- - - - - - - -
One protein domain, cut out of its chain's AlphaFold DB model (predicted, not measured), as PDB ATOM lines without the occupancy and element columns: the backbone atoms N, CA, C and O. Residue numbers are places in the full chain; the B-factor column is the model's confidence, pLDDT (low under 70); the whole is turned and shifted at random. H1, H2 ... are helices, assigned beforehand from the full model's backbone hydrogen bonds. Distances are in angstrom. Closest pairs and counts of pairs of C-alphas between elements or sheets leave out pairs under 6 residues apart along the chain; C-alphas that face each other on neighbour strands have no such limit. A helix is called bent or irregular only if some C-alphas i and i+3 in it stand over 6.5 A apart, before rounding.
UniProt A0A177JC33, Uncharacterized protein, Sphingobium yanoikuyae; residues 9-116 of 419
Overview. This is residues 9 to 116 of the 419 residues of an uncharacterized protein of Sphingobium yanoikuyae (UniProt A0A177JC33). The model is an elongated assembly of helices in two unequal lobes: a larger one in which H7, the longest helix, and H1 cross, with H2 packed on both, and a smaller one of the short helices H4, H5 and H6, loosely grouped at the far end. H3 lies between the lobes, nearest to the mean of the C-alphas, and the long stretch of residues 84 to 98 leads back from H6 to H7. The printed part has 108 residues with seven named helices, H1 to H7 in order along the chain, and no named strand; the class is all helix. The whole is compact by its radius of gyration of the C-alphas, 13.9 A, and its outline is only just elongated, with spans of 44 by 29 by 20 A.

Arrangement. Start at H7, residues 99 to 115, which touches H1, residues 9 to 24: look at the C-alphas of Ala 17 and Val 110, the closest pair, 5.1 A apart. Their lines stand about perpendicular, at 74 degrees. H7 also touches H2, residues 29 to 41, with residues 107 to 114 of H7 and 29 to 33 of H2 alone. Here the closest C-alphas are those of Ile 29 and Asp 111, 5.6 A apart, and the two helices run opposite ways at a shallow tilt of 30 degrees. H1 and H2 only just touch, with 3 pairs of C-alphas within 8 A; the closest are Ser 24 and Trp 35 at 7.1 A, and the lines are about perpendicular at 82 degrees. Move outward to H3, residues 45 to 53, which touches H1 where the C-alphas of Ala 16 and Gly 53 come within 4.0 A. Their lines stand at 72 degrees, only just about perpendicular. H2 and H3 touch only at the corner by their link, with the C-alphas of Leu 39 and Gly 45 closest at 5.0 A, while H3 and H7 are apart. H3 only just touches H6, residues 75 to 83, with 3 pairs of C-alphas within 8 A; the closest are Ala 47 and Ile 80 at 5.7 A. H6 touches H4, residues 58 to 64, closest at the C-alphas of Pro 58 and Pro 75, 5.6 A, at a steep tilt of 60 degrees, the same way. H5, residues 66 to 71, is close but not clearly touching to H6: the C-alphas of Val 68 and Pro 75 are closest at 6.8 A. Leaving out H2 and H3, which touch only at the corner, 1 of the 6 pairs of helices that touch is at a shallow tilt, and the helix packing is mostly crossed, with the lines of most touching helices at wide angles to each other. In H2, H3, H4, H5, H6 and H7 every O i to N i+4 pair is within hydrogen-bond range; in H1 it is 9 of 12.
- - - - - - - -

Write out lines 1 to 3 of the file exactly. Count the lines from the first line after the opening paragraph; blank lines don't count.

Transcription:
UniProt A0A177JC33, Uncharacterized protein, Sphingobium yanoikuyae; residues 9-116 of 419
Overview. This is residues 9 to 116 of the 419 residues of an uncharacterized protein of Sphingobium yanoikuyae (UniProt A0A177JC33). The model is an elongated assembly of helices in two unequal lobes: a larger one in which H7, the longest helix, and H1 cross, with H2 packed on both, and a smaller one of the short helices H4, H5 and H6, loosely grouped at the far end. H3 lies between the lobes, nearest to the mean of the C-alphas, and the long stretch of residues 84 to 98 leads back from H6 to H7. The printed part has 108 residues with seven named helices, H1 to H7 in order along the chain, and no named strand; the class is all helix. The whole is compact by its radius of gyration of the C-alphas, 13.9 A, and its outline is only just elongated, with spans of 44 by 29 by 20 A.

Arrangement. Start at H7, residues 99 to 115, which touches H1, residues 9 to 24: look at the C-alphas of Ala 17 and Val 110, the closest pair, 5.1 A apart. Their lines stand about perpendicular, at 74 degrees. H7 also touches H2, residues 29 to 41, with residues 107 to 114 of H7 and 29 to 33 of H2 alone. Here the closest C-alphas are those of Ile 29 and Asp 111, 5.6 A apart, and the two helices run opposite ways at a shallow tilt of 30 degrees. H1 and H2 only just touch, with 3 pairs of C-alphas within 8 A; the closest are Ser 24 and Trp 35 at 7.1 A, and the lines are about perpendicular at 82 degrees. Move outward to H3, residues 45 to 53, which touches H1 where the C-alphas of Ala 16 and Gly 53 come within 4.0 A. Their lines stand at 72 degrees, only just about perpendicular. H2 and H3 touch only at the corner by their link, with the C-alphas of Leu 39 and Gly 45 closest at 5.0 A, while H3 and H7 are apart. H3 only just touches H6, residues 75 to 83, with 3 pairs of C-alphas within 8 A; the closest are Ala 47 and Ile 80 at 5.7 A. H6 touches H4, residues 58 to 64, closest at the C-alphas of Pro 58 and Pro 75, 5.6 A, at a steep tilt of 60 degrees, the same way. H5, residues 66 to 71, is close but not clearly touching to H6: the C-alphas of Val 68 and Pro 75 are closest at 6.8 A. Leaving out H2 and H3, which touch only at the corner, 1 of the 6 pairs of helices that touch is at a shallow tilt, and the helix packing is mostly crossed, with the lines of most touching helices at wide angles to each other. In H2, H3, H4, H5, H6 and H7 every O i to N i+4 pair is within hydrogen-bond range; in H1 it is 9 of 12.